According to Pryor Cashman managing partner Ronald Shechtman, Mattis has been on furlough since April due to the pandemic.  He said that Mattis’ employment status will be reviewed.  Given the serious federal criminal charges, a review may be in order.

Mattis graduated from New York University School of Law in 2016 and received his bachelor’s degree from Princeton University. He was also previously employed as an associate at Holland & Knight.  Rahman was just admitted to the New York bar in June 2019 after graduating from Fordham University School of Law.

Here is the DOJ filing: Criminal Complaint

310 thoughts on “Two New York Attorneys Arrested For Throwing Molotov Cocktail At Police [Updated]”

  1. SPLC a phony hate watchdog group, famous mostly for its massive half billion dollar endowment, built ripping off gullible liberal donors, rides to the rescue— of ANTIFA 2020/06/01/designating-antifa-domestic-terrorist-organization-dangerous-threatens-civil-liberties

  2. Competing autopsy reports alert! Excerpts:
    The attorneys representing George Floyd’s family and Hennepin County officials have now released competing autopsy results, agreeing that the death is a homicide but disagreeing over the precise cause.

    Attorneys for the Floyd family said Monday afternoon that a private autopsy conducted by two doctors found he died of asphyxia, which happens which pressure is placed on certain parts of the body, limiting the flow of oxygen to the brain and shutting down organs.

    Hours later, the Hennepin County Medical Examiner’s Office issued a report expanding on its initial release, classifying the manner of death as “homicide” and finding Floyd died of “cardiopulmonary arrest complicating law enforcement subdual, restraint, and neck compression.”

    The medical examiner’s report also listed “arteriosclerotic and hypertensive heart disease,” as well as fentanyl intoxication and recent methamphetamine use as “other significant conditions.”

    Private autopsies do have their limitations, Wilson said, including that “we are not seeing the tissues in their original state and some items may have been kept by the original pathologist. With that acknowledgment, we feel those items will not change or alter the primary cause of death of mechanical asphyxia.”

    Dr. Michael Baden, also working for the family, said the second autopsy shows that Floyd “had no underlying medical problem that caused or contributed to his death. … He was in good health. The compressive pressure of the neck and back are not seen at autopsy because the pressure has been released by the time the body comes to the medical examiner’s office.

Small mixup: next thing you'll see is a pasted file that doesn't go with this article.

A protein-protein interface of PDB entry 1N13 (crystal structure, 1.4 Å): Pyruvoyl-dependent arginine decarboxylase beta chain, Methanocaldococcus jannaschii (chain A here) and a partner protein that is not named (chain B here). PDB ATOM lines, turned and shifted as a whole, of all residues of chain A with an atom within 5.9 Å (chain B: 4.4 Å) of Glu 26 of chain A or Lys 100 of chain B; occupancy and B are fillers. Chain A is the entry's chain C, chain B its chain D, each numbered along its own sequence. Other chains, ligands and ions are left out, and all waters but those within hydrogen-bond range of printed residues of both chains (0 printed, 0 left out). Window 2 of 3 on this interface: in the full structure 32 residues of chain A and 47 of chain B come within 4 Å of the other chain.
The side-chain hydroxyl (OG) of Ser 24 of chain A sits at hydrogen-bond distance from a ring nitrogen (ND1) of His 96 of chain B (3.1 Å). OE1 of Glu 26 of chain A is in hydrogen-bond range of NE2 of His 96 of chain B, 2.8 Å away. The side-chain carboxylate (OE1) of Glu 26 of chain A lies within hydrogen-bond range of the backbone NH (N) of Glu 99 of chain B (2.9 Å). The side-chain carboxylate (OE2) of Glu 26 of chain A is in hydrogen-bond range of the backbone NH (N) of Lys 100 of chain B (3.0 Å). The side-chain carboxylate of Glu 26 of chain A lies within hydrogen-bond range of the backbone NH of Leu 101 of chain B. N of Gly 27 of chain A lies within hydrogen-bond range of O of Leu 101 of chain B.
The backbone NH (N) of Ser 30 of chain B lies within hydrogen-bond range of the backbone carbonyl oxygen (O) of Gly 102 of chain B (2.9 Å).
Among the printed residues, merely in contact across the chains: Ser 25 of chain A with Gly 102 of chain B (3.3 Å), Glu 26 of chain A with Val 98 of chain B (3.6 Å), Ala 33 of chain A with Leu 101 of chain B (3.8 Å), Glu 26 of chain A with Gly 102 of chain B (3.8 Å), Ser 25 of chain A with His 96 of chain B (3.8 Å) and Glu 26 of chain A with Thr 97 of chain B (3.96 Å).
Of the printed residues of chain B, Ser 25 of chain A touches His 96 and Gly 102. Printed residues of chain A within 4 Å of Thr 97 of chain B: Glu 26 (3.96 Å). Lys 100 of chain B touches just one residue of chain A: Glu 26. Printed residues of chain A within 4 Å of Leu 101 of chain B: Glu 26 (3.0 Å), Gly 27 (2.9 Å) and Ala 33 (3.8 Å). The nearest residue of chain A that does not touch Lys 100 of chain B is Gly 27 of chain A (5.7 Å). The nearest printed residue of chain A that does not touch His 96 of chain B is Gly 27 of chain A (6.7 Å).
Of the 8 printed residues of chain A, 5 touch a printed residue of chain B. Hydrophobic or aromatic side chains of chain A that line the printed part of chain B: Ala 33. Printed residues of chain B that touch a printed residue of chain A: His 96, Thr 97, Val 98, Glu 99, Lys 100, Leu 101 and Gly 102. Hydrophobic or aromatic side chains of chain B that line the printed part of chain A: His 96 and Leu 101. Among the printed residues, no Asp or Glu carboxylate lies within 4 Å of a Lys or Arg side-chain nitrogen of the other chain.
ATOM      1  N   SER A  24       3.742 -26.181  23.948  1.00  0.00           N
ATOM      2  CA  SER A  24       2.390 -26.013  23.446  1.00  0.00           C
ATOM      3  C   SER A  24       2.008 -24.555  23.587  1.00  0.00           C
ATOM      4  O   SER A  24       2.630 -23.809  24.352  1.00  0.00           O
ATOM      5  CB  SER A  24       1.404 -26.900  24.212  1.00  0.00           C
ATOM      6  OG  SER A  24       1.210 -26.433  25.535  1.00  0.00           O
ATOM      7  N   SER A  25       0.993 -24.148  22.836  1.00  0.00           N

It’s too early to tell whether the family’s autopsy will play a role in Chauvin’s criminal case.

    “I don’t even know how this goes,” said Bradford Colbert, a practitioner in residence at Mitchell Hamline School of Law. “It’s not exactly clear to me, because in a criminal case, it’s the state vs. the defendant. Theoretically, the victim does not have the right to be involved. That’s how it rolls.”
    I told you guys it was METH!

    Squeeky Fromm
    Girl Repprter

    1. Compression to the neck cuts off the flow to the brain, and the resulting retardation kills them – by stopping the heart, etc.
      They need to stop the kneeing because we have enough retards, we don’t need more when the abused doesn’t die.

      1. Compression to the neck can cut off flow to the brain but that is not asphyxiation which is cutting off air. Also you can’t say much of anything if blood flow is cut off. You are unconscious. I saw it demonstrated and a person goes out very, very fast. I guess we need a third autopsy to bring even more conclusions to the table.

        When air is cut off you also can’t say, “I can’t breathe.” When a person is suspected of having blockage of an airway the doctor will ask, “can you talk?” and if they do their passage isn’t blocked. If they can’t speak it’s time to act fast and clear the airway.

        1. Then, for 3 minutes the gimp kept the pressure on.
          I guess time to clear the airway was really time to pull the mace.(your scenario)

        2. The carotid arteries are major blood vessels in the neck that supply blood to the brain, neck, and face. There are two carotid arteries, one on the right and one on the left. In the neck

          “…the doctors also found a hemorrhage “over the vertebral bodies and in the cervical region,” as well as on the outside of the carotid artery …”

          The cervical spine is delicate—housing the spinal cord that sends messages from the brain to control all aspects of the body

    2. Thanks Squeeky! Good information.

      “He was in good health.” Except for: “arteriosclerotic and hypertensive heart disease,” as well as fentanyl intoxication and recent methamphetamine use as “other significant conditions.”

      Wow! do you think he was in good enough health to pass a DOT exam with those conditions? No, he was not. The only thing more ridiculous would be to say that “except for being dead he was in robust good health but needs more exercise.”

      If the defense counsel is competent these people are going to be shredded on cross examination.